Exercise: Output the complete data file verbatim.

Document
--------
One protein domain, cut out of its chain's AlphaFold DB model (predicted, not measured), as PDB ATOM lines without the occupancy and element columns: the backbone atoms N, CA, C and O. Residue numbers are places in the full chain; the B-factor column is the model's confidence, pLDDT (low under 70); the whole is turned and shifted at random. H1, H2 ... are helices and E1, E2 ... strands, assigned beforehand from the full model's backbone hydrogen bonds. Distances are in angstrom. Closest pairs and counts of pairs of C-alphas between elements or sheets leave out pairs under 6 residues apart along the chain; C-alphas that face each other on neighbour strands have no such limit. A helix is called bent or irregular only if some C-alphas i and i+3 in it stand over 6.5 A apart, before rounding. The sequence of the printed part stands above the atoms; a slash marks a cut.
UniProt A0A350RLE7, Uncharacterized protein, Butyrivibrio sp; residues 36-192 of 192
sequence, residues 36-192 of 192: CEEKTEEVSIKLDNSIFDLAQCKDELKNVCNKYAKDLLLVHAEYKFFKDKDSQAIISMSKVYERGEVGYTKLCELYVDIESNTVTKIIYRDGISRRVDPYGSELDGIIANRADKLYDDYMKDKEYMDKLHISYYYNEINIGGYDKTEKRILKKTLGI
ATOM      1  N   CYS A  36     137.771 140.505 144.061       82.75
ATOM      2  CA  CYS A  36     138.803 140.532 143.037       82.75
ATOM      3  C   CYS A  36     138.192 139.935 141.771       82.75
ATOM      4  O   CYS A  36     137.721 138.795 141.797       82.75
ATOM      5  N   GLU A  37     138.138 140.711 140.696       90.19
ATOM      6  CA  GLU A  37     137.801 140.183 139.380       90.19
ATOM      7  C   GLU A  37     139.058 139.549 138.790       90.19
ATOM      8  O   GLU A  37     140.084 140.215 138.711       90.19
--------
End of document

One protein domain, cut out of its chain's AlphaFold DB model (predicted, not measured), as PDB ATOM lines without the occupancy and element columns: the backbone atoms N, CA, C and O. Residue numbers are places in the full chain; the B-factor column is the model's confidence, pLDDT (low under 70); the whole is turned and shifted at random. H1, H2 ... are helices and E1, E2 ... strands, assigned beforehand from the full model's backbone hydrogen bonds. Distances are in angstrom. Closest pairs and counts of pairs of C-alphas between elements or sheets leave out pairs under 6 residues apart along the chain; C-alphas that face each other on neighbour strands have no such limit. A helix is called bent or irregular only if some C-alphas i and i+3 in it stand over 6.5 A apart, before rounding. The sequence of the printed part stands above the atoms; a slash marks a cut.
UniProt A0A350RLE7, Uncharacterized protein, Butyrivibrio sp; residues 36-192 of 192
sequence, residues 36-192 of 192: CEEKTEEVSIKLDNSIFDLAQCKDELKNVCNKYAKDLLLVHAEYKFFKDKDSQAIISMSKVYERGEVGYTKLCELYVDIESNTVTKIIYRDGISRRVDPYGSELDGIIANRADKLYDDYMKDKEYMDKLHISYYYNEINIGGYDKTEKRILKKTLGI
ATOM      1  N   CYS A  36     137.771 140.505 144.061       82.75
ATOM      2  CA  CYS A  36     138.803 140.532 143.037       82.75
ATOM      3  C   CYS A  36     138.192 139.935 141.771       82.75
ATOM      4  O   CYS A  36     137.721 138.795 141.797       82.75
ATOM      5  N   GLU A  37     138.138 140.711 140.696       90.19
ATOM      6  CA  GLU A  37     137.801 140.183 139.380       90.19
ATOM      7  C   GLU A  37     139.058 139.549 138.790       90.19
ATOM      8  O   GLU A  37     140.084 140.215 138.711       90.19